With well more than $35 billion in cash on hand, Google had been on the prowl to find its own version of the iPhone. This summer it made a move for wireless parents from now-defunct telecom Nortel Networks but lost out in the bidding war for the rights. With that opportunity missed, Google wasn’t willing to wait any longer — and spent about a third of its total cash on this massive Motorola deal.
Of course, the really expensive question consumers and investors alike are asking right now is “Can Google pull this off?” On paper, the move seems like a remarkable opportunity. Google clearly has made its mark with the Android software for mobile devices. It currently is the most widely installed in the world, by one report appearing on 43.4% of all new smartphones sold in the second quarter of 2011 and in another totaling about 48% of global market share. And Motorola is one of the biggest smartphone brands — not just in the U.S., but also in markets like China, where growth is red-hot in the mobile market.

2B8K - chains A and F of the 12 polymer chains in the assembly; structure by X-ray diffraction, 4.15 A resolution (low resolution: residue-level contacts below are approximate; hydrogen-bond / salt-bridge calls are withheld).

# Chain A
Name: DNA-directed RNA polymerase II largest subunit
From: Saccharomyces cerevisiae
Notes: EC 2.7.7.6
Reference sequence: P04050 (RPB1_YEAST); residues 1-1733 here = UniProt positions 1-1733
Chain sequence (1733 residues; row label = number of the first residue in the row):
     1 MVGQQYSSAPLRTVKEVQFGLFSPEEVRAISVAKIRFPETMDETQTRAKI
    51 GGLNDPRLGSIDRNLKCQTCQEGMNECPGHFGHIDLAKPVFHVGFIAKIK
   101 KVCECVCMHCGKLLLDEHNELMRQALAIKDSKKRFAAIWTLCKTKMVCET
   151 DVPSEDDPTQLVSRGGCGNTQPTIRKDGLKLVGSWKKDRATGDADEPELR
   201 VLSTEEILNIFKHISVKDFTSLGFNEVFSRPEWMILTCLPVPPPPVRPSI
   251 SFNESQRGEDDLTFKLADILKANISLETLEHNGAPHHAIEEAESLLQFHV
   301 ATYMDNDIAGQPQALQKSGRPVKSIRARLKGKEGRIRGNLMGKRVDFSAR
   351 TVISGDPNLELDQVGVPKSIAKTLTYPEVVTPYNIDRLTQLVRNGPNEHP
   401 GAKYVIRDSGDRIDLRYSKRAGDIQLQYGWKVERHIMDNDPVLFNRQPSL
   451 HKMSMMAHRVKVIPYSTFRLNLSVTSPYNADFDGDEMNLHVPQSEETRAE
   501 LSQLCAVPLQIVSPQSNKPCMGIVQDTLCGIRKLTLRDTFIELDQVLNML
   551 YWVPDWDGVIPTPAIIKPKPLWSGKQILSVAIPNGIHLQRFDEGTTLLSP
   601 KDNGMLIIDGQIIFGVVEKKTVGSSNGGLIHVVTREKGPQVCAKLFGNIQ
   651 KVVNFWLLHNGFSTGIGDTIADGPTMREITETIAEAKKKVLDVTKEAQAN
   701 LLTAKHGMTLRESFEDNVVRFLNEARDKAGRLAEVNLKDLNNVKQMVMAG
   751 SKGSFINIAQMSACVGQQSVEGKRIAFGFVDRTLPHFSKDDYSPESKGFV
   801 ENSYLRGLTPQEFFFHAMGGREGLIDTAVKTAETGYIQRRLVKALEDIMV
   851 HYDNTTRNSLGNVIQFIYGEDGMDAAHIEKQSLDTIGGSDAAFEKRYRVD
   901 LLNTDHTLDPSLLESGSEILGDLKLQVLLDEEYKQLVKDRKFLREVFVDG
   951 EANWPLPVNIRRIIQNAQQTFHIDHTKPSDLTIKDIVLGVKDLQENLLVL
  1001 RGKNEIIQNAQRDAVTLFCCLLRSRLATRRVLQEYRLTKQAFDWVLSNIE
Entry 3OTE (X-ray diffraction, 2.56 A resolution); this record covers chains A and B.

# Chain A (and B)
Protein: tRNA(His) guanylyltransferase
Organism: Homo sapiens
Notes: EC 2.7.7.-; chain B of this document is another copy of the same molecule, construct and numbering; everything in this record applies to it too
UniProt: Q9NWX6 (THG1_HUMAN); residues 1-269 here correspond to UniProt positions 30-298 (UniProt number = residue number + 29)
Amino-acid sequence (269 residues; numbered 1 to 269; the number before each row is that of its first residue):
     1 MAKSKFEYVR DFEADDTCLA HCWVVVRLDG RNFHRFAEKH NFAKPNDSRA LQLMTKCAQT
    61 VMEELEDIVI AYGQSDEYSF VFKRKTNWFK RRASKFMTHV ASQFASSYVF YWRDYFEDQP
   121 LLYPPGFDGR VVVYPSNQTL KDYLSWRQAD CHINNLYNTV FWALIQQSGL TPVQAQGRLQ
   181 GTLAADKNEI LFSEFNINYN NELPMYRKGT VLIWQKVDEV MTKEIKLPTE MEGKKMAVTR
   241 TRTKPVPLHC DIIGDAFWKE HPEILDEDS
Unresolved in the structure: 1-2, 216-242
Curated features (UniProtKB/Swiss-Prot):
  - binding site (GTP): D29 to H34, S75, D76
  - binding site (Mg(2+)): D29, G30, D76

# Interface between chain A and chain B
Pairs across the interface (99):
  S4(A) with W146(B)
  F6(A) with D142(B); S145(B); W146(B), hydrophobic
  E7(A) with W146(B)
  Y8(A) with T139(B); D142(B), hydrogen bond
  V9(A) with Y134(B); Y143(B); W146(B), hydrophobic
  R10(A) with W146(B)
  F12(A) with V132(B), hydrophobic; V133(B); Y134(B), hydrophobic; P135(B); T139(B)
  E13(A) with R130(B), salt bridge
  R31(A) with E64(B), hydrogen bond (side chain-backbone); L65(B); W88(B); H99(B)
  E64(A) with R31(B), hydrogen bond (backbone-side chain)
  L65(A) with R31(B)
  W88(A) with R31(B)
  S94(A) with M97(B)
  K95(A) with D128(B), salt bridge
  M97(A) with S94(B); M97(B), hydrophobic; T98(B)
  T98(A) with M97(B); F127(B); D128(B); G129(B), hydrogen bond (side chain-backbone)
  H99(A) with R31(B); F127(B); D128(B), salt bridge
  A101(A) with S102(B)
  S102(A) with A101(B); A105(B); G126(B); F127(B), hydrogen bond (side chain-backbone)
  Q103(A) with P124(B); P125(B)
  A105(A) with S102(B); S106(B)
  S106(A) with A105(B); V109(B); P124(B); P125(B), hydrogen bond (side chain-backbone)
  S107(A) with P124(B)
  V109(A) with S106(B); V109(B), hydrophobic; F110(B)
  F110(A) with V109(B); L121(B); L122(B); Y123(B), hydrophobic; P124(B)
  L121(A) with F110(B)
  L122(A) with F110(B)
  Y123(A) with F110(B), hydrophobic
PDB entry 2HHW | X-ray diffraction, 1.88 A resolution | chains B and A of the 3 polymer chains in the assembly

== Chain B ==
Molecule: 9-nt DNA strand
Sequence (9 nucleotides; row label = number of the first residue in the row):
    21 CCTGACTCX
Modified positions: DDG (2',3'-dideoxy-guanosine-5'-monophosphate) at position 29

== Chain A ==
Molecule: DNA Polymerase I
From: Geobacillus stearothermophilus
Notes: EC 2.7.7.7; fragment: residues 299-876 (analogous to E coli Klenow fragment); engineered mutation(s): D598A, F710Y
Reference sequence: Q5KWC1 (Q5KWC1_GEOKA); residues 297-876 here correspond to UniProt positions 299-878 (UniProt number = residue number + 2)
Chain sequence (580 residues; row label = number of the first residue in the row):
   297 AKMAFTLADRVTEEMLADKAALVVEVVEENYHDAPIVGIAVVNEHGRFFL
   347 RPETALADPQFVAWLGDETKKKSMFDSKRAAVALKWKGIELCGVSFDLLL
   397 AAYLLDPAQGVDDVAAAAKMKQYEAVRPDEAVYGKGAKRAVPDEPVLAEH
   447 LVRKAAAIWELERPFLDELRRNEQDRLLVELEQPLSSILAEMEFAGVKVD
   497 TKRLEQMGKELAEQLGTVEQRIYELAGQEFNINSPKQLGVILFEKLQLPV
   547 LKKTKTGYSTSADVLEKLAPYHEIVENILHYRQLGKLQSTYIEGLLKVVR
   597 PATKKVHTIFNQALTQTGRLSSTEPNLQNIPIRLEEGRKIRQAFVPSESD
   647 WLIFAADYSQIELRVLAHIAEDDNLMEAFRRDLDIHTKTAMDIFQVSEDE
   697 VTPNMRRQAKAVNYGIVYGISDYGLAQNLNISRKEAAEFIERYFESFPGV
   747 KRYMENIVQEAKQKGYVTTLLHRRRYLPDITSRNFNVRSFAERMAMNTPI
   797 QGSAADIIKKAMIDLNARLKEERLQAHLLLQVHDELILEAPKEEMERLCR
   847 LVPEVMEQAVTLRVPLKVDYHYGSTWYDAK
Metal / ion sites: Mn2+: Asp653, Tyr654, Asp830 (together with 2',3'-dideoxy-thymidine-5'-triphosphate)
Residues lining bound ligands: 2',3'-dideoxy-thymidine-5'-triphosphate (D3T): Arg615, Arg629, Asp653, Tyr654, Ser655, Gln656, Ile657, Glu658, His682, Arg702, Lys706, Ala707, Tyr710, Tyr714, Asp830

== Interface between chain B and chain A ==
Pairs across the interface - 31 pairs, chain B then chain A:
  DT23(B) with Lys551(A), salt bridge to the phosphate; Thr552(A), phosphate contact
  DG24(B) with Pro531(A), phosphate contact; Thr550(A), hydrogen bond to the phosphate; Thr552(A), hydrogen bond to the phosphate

Of course, there are big risks here, too. Although Google has been making big strides in recent years with its Android software, its in-house handset known as the Nexus One flopped in 2010. And let’s not forget that Apple, the reigning king of mobile, likely will be making a huge splash this fall with the release of its iPhone 5. Oh, and those pesky Windows Phone and BlackBerry devices still are hanging around — not to mention the innovative products being created in some twenty-something’s basement that we haven’t heard of yet.
The tech marketplace is constantly evolving, so it’s impossible to predict what will come next. But one thing is certain: Google’s big bid for Motorola shows it is not content with its spot in the food chain and will do whatever it takes to recreate the iPhone’s level of smartphone success.
Jeff Reeves is the editor of InvestorPlace.com. As of this writing, he did not own a position in any of the stocks named here. Follow him on Twitter via @JeffReevesIP and become a fan of InvestorPlace on Facebook.